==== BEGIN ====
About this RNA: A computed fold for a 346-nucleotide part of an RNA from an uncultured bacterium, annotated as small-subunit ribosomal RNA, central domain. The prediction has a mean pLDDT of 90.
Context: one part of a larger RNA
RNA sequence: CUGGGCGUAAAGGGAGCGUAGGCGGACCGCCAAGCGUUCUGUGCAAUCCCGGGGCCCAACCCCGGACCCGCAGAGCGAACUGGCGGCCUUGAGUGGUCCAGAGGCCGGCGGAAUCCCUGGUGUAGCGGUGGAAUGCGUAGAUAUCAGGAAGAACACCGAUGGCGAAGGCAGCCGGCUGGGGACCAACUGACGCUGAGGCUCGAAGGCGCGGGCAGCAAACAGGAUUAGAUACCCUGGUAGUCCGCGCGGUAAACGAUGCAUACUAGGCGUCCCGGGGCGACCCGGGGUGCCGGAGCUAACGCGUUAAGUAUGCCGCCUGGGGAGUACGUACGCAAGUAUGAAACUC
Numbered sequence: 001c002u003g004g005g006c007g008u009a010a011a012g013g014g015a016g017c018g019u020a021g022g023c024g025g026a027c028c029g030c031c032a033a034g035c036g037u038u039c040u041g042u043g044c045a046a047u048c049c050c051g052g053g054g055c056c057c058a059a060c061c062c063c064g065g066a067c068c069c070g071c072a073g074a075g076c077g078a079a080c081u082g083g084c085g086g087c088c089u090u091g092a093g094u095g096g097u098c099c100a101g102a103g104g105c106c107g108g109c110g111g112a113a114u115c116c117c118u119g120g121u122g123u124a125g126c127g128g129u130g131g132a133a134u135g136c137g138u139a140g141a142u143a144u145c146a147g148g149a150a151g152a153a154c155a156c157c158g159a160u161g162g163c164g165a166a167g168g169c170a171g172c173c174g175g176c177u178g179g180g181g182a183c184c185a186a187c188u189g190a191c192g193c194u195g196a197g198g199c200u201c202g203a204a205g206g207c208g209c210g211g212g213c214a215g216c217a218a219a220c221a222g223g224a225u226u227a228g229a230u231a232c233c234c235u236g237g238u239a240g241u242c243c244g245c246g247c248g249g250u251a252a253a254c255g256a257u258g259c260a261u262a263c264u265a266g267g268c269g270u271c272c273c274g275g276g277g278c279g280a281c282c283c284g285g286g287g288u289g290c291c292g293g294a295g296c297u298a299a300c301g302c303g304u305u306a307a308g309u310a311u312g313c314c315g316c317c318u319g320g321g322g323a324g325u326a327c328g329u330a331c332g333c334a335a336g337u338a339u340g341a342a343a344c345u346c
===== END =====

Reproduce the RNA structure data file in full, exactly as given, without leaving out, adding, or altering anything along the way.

About this RNA: A computed fold for a 346-nucleotide part of an RNA from an uncultured bacterium, annotated as small-subunit ribosomal RNA, central domain. The prediction has a mean pLDDT of 90.
Context: one part of a larger RNA
RNA sequence: CUGGGCGUAAAGGGAGCGUAGGCGGACCGCCAAGCGUUCUGUGCAAUCCCGGGGCCCAACCCCGGACCCGCAGAGCGAACUGGCGGCCUUGAGUGGUCCAGAGGCCGGCGGAAUCCCUGGUGUAGCGGUGGAAUGCGUAGAUAUCAGGAAGAACACCGAUGGCGAAGGCAGCCGGCUGGGGACCAACUGACGCUGAGGCUCGAAGGCGCGGGCAGCAAACAGGAUUAGAUACCCUGGUAGUCCGCGCGGUAAACGAUGCAUACUAGGCGUCCCGGGGCGACCCGGGGUGCCGGAGCUAACGCGUUAAGUAUGCCGCCUGGGGAGUACGUACGCAAGUAUGAAACUC
Numbered sequence: 001c002u003g004g005g006c007g008u009a010a011a012g013g014g015a016g017c018g019u020a021g022g023c024g025g026a027c028c029g030c031c032a033a034g035c036g037u038u039c040u041g042u043g044c045a046a047u048c049c050c051g052g053g054g055c056c057c058a059a060c061c062c063c064g065g066a067c068c069c070g071c072a073g074a075g076c077g078a079a080c081u082g083g084c085g086g087c088c089u090u091g092a093g094u095g096g097u098c099c100a101g102a103g104g105c106c107g108g109c110g111g112a113a114u115c116c117c118u119g120g121u122g123u124a125g126c127g128g129u130g131g132a133a134u135g136c137g138u139a140g141a142u143a144u145c146a147g148g149a150a151g152a153a154c155a156c157c158g159a160u161g162g163c164g165a166a167g168g169c170a171g172c173c174g175g176c177u178g179g180g181g182a183c184c185a186a187c188u189g190a191c192g193c194u195g196a197g198g199c200u201c202g203a204a205g206g207c208g209c210g211g212g213c214a215g216c217a218a219a220c221a222g223g224a225u226u227a228g229a230u231a232c233c234c235u236g237g238u239a240g241u242c243c244g245c246g247c248g249g250u251a252a253a254c255g256a257u258g259c260a261u262a263c264u265a266g267g268c269g270u271c272c273c274g275g276g277g278c279g280a281c282c283c284g285g286g287g288u289g290c291c292g293g294a295g296c297u298a299a300c301g302c303g304u305u306a307a308g309u310a311u312g313c314c315g316c317c318u319g320g321g322g323a324g325u326a327c328g329u330a331c332g333c334a335a336g337u338a339u340g341a342a343a344c345u346c